AB006. Postintubation tracheal stenosis—Massachusetts General Hospital results and outcomes
Abstract

AB006. Postintubation tracheal stenosis—Massachusetts General Hospital results and outcomes

Douglas J. Mathisen

Massachusetts General Hospital, Harvard Medical School, Boston, MA, USA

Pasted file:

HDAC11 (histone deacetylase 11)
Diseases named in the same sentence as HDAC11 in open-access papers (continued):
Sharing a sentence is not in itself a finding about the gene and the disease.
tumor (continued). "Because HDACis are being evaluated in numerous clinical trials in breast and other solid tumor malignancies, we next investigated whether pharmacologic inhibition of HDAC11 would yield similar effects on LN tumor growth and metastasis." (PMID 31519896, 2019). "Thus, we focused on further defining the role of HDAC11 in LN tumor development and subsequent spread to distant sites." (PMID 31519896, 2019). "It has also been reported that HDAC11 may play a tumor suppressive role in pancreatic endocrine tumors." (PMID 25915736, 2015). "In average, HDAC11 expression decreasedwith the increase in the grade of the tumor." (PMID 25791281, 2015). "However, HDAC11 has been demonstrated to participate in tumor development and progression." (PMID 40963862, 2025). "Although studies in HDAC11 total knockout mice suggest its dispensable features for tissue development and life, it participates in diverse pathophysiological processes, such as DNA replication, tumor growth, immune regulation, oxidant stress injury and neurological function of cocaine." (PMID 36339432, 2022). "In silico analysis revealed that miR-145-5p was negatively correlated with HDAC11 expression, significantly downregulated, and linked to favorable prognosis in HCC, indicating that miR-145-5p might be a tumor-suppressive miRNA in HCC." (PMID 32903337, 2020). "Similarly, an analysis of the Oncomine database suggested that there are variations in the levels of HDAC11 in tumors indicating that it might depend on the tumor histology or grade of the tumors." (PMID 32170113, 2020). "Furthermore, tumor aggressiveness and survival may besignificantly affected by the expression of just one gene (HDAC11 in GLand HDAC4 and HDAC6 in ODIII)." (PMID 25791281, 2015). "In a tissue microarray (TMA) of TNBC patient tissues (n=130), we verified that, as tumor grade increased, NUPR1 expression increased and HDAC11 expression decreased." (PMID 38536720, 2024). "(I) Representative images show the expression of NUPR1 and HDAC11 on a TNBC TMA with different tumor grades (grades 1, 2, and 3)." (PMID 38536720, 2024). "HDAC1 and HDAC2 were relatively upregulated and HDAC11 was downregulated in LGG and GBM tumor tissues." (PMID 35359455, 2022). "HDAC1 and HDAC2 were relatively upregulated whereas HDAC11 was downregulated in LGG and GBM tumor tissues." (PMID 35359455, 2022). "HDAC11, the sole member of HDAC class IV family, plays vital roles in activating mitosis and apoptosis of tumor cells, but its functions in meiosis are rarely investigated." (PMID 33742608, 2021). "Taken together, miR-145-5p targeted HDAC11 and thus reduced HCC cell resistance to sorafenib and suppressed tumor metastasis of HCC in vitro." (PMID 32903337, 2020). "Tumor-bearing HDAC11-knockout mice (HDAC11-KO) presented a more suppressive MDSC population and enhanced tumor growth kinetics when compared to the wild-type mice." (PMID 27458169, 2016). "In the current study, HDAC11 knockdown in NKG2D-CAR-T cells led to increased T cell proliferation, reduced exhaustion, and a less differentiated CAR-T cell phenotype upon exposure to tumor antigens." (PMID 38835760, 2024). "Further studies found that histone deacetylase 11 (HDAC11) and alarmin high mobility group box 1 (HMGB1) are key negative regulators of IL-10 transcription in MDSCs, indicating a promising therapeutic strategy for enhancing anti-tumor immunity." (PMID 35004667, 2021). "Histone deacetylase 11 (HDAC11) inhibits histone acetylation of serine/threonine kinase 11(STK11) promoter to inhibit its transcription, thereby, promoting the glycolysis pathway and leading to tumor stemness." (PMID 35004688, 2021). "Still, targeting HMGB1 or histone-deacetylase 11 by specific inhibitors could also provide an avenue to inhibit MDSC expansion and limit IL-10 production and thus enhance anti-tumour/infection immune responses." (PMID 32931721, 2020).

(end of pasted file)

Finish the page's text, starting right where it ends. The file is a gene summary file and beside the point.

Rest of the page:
Correspondence to: Douglas J. Mathisen, MD. Thoracic Surgeon, Massachusetts General Hospital, Boston, MA, USA; Hermes C. Grillo Distinguished Professor of Thoracic Surgery, Harvard Medical School, Boston, MA, USA. Email: dmathisen@mgh.harvard.edu.